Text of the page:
After getting comfortable with this I started to look into Ruby on Rails since there was so much talk about it and how completely agile it was.  The first couple of months that I sat down and used ruby I was not sure that it was worth looking at.  Some of my posts here show my skepticism that I felt.  I thought that without a compiler and with the looseness of the language that "real" applications weren't possible and that it was more the realm of the casual developer that didn't have to make a serious professional program.

After struggling for a couple of months I started to see the light.  Once I was writing tests and really understanding what I could do with Ruby, using C# started to become frustrating.  To get software written in Ruby you really can just go and have a great amount of ease in re-factoring your code because everything isn't tied down so tightly that you had to expressly expose all aspects to being extended or overridden.  In Ruby if you want to replace functionality of a class you can, no special keywords or design considerations.  With C# the style of code that you have to write to become testable changes from what you would write even with good OO principles.

I was learning Ruby so that I could create Rails applications.  What I have enjoyed about Rails the most would be the guidance and ease of developing an application.  Testing is required practically and supported to an extent I had never seen.  The design of the system made sense, it is put together by people that used it daily.  It is added to by people using it and the community was very helpful and exciting to be around.  I was very excited, but thought there must be something that makes Rails development not as easy as it seems.  Otherwise why isn't everyone developing using it?  So far I have not run into frustration.  The only aspect that I am hesitant of is running the web servers using rails.  At the start of my experience there seemed to be quite a bit of memory usage and a need to do frequent server resets.

Worried about this I didn't feel comfortable pushing the technology to co-workers since I didn't want to recommend a system that may not be as solid as what we were used too.  Then Microsoft announced that they would be making a version of ASP.NET that is built with an MVC architectural pattern.  Initially this was somewhat exciting.  All of the benefits of rails I thought, but with the stability of .NET.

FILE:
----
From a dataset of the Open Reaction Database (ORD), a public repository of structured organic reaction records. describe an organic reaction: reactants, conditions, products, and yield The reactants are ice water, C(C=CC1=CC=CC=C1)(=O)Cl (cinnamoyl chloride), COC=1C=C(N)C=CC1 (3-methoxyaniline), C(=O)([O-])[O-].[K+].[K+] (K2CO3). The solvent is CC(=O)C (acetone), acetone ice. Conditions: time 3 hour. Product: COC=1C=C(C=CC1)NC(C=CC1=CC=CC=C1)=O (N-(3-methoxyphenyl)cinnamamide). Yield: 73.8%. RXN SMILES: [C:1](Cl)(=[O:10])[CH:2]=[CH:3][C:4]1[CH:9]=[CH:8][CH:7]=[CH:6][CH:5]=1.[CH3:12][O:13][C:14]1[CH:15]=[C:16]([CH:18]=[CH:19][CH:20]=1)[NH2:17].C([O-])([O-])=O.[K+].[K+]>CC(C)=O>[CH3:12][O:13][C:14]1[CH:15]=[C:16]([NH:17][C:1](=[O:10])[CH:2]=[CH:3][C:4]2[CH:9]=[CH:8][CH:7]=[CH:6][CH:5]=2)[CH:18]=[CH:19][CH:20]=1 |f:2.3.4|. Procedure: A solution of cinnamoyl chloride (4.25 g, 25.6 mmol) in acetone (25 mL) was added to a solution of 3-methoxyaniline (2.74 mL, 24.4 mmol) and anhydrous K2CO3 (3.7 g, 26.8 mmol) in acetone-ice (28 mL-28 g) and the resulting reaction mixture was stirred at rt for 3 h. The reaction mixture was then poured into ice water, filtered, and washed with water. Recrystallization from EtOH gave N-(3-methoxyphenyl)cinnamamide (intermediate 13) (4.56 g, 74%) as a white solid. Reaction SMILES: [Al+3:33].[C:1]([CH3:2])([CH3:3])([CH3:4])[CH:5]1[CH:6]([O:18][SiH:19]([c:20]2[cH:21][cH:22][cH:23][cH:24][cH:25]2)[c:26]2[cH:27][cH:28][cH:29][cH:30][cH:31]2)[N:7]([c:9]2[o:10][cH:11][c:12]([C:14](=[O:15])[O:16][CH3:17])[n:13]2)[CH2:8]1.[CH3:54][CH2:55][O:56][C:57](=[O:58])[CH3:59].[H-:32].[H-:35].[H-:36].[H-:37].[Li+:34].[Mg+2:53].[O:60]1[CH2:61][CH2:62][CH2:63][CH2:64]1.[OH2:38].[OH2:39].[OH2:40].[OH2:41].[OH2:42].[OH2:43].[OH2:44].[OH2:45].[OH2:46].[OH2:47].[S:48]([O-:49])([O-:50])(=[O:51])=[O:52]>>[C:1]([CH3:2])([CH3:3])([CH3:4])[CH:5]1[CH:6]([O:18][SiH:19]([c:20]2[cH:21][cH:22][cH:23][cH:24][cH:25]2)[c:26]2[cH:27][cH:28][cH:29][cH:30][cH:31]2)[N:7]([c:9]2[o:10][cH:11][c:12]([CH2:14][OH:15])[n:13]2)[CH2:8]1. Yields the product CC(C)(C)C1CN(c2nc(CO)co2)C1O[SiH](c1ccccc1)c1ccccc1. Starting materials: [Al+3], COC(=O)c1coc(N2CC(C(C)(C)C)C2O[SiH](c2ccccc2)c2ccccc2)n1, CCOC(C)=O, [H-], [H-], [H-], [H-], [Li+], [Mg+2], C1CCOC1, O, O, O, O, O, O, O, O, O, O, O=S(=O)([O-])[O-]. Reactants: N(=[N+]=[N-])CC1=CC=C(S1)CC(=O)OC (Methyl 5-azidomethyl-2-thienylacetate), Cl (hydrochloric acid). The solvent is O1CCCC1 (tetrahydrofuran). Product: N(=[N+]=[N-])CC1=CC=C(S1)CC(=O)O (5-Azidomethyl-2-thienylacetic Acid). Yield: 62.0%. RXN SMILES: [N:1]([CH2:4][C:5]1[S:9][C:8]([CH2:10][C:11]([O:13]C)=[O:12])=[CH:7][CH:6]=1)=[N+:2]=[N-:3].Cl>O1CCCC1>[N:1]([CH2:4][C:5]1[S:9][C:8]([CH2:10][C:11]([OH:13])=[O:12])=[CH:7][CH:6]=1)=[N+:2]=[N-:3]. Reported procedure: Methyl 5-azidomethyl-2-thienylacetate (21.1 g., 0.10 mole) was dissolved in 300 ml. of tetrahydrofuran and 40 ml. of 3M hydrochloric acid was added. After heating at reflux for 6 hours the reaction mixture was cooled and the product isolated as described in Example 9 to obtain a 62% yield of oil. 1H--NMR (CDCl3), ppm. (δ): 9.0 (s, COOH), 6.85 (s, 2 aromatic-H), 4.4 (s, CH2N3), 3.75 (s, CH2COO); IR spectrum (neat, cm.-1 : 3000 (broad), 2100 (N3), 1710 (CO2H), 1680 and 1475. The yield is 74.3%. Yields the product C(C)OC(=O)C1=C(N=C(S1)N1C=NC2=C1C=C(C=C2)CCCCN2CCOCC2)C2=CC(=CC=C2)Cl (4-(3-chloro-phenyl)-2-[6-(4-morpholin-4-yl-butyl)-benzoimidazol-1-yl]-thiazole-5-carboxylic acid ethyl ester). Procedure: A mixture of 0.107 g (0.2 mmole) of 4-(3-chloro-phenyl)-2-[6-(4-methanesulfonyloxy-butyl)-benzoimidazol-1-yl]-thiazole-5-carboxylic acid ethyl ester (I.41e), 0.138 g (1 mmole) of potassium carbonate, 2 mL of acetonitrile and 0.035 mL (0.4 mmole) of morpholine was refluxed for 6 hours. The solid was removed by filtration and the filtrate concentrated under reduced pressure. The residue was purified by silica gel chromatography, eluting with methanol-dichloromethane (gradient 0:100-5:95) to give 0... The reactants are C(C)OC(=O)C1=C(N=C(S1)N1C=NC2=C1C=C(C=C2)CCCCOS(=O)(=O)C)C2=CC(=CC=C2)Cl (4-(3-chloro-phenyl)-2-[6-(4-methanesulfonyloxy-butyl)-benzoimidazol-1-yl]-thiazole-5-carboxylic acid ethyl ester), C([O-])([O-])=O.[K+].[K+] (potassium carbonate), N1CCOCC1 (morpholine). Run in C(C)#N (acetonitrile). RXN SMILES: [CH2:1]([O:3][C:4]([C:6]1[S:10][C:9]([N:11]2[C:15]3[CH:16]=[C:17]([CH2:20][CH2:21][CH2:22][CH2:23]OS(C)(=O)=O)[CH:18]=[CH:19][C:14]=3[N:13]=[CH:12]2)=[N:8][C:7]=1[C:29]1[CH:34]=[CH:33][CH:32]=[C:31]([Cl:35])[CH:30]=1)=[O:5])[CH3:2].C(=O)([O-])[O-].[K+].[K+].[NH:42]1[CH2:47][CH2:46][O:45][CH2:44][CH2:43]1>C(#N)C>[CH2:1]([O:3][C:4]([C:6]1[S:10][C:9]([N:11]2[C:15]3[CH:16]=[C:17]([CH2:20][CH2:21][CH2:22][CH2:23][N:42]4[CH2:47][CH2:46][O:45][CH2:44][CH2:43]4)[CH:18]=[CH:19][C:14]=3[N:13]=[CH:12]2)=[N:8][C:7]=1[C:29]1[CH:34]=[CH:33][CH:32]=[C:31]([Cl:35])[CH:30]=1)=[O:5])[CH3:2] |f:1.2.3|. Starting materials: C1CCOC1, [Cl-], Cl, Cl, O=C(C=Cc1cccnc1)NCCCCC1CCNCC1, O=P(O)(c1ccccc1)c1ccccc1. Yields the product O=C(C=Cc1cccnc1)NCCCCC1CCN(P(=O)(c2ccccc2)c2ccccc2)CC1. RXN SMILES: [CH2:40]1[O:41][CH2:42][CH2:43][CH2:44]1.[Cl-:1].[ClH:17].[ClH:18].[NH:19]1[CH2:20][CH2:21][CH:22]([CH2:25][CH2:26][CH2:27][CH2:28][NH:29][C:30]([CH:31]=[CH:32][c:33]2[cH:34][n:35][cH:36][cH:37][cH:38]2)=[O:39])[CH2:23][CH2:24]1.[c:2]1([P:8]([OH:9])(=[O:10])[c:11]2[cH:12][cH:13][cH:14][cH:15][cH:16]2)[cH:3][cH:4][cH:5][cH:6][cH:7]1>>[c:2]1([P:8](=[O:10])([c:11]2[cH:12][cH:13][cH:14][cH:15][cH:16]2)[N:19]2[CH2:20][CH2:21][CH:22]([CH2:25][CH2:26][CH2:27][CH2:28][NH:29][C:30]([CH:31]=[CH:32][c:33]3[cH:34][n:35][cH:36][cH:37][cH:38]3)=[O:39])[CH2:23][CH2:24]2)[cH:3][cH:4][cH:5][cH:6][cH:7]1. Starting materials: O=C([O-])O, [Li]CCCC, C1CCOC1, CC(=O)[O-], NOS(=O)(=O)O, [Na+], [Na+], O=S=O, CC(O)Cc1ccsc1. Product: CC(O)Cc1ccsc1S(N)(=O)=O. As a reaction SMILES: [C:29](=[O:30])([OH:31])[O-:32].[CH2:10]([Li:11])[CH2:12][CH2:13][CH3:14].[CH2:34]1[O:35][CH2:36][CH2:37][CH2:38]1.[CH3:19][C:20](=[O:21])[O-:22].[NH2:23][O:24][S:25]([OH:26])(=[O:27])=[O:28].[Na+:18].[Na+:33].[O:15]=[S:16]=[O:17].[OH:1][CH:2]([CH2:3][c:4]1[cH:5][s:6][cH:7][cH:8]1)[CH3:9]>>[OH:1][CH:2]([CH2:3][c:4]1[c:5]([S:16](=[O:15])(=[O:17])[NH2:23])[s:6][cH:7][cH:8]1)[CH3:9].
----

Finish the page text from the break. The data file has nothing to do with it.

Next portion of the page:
So far this has been a good direction for Microsoft, but it feels to me like I know that the people writing it aren't thinking about using it first.  They are driven by the desire to make maintaining the software easy.  This has led to pain in my experience.  Releases aren't very easy to use with testing.  There are side projects that have been created to ease this, but it is obvious to me that these solutions could have come from the actual framework creators.  To me there is still this we will make the framework you figure out if it works for you mentality.  Usually this isn't a problem if that attitude is from people that are working with the technology, but here I don't believe this is the case.  

I have more and more felt that Ruby on Rails is the best way to develop web based software.  I am more intrigued every day and have yet to run into a decision that I thought was made without the first priority being a benefit to the usage of the framework.  Now with this experience I wonder what other languages and skills would help me solve problems better.  This will be my focus on this blog so that I can chronicle my experience and hopefully meet more people that enjoy solving problems the best way they can.
 
 

Tulsa Ruby Workshop

17 Mar

The Tulsa.rb group will be hosting a workshop on April 28th, 2008 from 10:00 AM to 4:00 PM. They are going to be covering some great topics especially for people extremely new to ruby.